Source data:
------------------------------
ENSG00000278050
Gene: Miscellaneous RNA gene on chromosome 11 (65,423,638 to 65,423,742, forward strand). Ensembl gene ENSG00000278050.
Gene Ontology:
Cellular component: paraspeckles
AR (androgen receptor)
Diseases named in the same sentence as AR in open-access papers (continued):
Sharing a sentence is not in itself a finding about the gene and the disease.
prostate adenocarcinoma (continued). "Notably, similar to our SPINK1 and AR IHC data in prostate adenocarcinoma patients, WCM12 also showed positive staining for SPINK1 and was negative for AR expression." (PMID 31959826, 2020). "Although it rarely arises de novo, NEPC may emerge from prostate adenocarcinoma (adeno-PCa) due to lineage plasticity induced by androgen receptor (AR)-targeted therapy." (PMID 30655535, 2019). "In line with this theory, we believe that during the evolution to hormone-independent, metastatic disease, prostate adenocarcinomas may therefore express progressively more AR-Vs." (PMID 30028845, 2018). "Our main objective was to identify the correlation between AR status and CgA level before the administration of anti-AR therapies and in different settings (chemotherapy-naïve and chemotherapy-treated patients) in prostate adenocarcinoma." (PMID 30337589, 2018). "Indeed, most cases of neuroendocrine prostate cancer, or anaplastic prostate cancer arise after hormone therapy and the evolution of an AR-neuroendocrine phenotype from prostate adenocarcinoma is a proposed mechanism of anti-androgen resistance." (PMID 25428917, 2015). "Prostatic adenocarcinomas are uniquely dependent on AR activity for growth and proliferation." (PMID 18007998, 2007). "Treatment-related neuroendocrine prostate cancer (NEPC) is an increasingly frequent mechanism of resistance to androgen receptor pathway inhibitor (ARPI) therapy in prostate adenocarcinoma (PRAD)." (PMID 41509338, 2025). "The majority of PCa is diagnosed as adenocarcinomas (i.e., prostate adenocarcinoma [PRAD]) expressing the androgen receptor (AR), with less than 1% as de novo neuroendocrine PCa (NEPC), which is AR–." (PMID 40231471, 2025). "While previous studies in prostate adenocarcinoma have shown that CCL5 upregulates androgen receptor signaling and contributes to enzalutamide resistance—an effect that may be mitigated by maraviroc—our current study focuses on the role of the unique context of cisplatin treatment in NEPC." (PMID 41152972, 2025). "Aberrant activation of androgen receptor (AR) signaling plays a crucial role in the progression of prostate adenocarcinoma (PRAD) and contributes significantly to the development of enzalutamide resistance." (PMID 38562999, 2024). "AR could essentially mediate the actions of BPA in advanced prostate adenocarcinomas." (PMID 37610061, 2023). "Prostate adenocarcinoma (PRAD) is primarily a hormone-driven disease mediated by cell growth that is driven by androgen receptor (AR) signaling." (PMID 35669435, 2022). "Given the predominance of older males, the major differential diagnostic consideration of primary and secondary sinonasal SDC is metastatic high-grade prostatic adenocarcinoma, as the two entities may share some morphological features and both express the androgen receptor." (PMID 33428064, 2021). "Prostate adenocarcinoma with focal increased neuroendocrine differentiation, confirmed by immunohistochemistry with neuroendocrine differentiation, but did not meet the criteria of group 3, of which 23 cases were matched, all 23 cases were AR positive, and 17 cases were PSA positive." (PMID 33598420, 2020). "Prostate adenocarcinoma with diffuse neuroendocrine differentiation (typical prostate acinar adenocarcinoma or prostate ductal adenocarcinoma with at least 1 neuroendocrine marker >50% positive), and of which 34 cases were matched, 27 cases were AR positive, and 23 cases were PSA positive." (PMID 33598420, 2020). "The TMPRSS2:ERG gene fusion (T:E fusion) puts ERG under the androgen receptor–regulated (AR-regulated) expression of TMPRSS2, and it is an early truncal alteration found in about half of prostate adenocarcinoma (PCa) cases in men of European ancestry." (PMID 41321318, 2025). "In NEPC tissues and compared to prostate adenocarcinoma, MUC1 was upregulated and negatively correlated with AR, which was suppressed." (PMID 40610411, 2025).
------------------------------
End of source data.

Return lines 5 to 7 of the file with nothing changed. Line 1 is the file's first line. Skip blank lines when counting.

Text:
AR (androgen receptor)
Diseases named in the same sentence as AR in open-access papers (continued):
Sharing a sentence is not in itself a finding about the gene and the disease.